That said, we are certainly moving forward with the development of harvest control rules and reference points for each of the stocks for which they don't currently exist—not just for herring, but across the board. In fact, as you know, amendments to the Fisheries Act in the last Parliament created some legal framework for that as well. I would say that as a first point.
In terms of the specifics around the work plan and when we anticipate having certain reference points in place for given stocks, we publish those work plans on the DFO website, and they are part of our response to the Commissioner of the Environment and Sustainable Development, including the development of reference points. Those annual work plans are put on the web. We are trying to bring forward increased transparency around how we're progressing and implementing those policies.
That concludes the round of questioning.
With the permission of the committee, I'd like to ask a question or look for some information on this as chair.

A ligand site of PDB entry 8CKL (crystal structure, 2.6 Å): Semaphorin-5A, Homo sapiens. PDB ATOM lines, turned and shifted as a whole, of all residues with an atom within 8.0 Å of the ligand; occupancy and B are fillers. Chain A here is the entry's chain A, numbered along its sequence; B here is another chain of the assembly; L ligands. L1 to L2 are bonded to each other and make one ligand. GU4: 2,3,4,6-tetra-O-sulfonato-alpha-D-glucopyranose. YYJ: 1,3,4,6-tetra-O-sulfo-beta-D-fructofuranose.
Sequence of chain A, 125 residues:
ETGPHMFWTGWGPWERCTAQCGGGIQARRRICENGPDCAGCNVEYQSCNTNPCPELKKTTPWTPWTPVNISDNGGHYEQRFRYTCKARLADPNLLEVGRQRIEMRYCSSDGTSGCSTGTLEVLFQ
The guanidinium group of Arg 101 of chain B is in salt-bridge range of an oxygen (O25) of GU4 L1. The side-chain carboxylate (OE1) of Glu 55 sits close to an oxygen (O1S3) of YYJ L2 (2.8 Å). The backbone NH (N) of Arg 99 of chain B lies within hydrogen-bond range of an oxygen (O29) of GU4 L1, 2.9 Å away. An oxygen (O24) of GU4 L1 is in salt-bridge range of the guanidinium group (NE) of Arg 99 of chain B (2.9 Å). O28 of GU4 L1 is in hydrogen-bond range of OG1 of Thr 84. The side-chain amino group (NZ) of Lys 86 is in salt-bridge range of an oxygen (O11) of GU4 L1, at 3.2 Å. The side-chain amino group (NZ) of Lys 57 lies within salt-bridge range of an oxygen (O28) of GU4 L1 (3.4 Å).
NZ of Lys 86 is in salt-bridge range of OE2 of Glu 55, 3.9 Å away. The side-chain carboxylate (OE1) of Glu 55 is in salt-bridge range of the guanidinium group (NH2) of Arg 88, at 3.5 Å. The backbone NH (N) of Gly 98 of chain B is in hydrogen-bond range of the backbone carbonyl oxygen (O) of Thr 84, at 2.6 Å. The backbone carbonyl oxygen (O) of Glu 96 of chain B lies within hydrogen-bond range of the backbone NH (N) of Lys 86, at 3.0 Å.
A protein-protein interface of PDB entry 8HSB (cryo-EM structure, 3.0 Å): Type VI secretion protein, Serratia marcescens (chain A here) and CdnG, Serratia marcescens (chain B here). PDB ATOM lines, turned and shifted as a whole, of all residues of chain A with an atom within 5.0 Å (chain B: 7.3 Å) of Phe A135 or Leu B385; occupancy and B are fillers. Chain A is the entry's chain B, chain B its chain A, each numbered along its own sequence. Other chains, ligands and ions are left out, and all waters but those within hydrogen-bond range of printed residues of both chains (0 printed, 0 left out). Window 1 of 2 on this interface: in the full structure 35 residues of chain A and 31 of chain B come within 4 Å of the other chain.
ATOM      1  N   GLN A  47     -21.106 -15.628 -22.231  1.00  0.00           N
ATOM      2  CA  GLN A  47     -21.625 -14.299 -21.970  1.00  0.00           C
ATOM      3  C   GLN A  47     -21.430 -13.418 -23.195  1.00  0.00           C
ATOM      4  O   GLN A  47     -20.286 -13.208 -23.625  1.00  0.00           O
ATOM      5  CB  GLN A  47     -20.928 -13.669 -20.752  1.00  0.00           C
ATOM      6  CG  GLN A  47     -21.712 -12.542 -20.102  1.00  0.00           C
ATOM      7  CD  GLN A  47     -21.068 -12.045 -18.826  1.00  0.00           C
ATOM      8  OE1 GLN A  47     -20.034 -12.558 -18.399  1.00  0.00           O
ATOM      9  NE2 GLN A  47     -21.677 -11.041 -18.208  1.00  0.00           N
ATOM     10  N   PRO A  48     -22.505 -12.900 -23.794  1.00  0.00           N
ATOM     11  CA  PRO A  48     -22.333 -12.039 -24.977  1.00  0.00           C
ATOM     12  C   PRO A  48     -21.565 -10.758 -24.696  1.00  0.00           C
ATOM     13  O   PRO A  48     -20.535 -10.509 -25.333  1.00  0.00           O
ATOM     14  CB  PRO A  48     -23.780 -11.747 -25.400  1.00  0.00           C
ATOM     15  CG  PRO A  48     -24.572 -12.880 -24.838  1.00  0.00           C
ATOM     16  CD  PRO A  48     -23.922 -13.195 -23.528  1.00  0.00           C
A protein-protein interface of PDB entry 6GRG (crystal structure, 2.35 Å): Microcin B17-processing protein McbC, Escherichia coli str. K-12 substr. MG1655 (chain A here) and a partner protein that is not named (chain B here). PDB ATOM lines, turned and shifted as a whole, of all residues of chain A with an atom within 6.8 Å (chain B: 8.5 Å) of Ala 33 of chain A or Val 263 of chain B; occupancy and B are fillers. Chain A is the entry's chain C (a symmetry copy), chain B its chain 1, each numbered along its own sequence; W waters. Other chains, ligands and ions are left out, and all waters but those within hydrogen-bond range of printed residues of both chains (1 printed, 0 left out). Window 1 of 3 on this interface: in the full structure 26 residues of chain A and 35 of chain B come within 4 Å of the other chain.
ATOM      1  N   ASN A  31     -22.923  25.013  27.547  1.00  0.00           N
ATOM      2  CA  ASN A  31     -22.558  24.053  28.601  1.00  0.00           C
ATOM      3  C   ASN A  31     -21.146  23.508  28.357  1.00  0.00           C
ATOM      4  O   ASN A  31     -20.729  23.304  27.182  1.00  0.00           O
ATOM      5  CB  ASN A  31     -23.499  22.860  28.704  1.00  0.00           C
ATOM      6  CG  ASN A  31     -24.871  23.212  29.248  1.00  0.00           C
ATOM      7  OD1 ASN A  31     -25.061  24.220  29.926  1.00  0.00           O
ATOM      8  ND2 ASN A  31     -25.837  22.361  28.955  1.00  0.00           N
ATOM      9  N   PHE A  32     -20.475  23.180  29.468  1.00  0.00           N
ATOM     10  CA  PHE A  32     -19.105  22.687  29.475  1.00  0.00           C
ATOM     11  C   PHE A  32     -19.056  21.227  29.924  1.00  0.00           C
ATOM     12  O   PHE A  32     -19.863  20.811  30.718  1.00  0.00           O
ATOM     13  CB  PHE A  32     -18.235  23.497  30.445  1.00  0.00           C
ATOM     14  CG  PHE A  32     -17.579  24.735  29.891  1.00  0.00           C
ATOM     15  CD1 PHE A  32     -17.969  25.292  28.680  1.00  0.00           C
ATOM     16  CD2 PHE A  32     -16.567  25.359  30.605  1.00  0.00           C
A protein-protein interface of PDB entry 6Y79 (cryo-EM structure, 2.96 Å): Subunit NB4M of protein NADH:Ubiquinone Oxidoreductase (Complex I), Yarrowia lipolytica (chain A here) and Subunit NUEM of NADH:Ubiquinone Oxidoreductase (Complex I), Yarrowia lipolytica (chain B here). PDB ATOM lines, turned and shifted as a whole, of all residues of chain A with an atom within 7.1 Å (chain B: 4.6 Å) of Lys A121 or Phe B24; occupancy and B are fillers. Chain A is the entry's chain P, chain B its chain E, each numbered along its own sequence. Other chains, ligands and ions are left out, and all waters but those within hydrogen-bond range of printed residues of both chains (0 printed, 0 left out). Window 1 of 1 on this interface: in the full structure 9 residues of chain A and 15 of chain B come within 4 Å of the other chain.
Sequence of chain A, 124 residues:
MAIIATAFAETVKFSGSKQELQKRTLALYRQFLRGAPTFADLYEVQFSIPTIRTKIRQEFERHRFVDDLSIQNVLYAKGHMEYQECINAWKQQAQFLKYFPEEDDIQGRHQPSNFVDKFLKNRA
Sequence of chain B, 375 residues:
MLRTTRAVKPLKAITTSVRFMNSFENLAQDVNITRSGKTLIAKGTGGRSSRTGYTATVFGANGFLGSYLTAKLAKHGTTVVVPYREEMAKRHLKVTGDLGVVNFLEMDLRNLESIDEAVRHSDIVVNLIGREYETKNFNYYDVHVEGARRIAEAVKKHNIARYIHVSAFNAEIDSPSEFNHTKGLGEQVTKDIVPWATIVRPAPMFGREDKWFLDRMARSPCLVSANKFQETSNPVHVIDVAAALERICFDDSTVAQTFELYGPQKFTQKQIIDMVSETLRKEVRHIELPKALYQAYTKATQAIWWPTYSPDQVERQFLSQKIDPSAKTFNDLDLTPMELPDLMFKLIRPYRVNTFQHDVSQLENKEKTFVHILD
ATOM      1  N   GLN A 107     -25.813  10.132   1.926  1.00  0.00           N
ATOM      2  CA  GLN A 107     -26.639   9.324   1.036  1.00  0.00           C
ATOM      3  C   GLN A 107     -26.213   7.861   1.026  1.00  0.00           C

Mr. Burns, in a previous question about seals, you mentioned that there was no quota as such, no limits. I think that there's a difference in that, because to my understanding, the limit that's announced each spring.... In the last report I saw, there are about 7.5 million harp seals on the east coast or the north and whatnot. The allowable take each season, I think, is about just over 400,000 seals. Nowhere near that gets taken, but nobody—and there's no one government at fault—has taken seriously in quite a number of years the growth of the seal population and its effect.
Do they eat herring? Yes, I would suggest they eat herring. They eat cod, they eat mackerel and they eat everything that swims in the water. I think they eat somewhere up to about 30 pounds of fish a day.
To say we don't know the impact on any stock from the predation of seals is a bit ingenuous, I think. I know the minister has appointed a seal task team and I'm looking forward to the results coming back from it. There are some really good people on it, and some of them I know.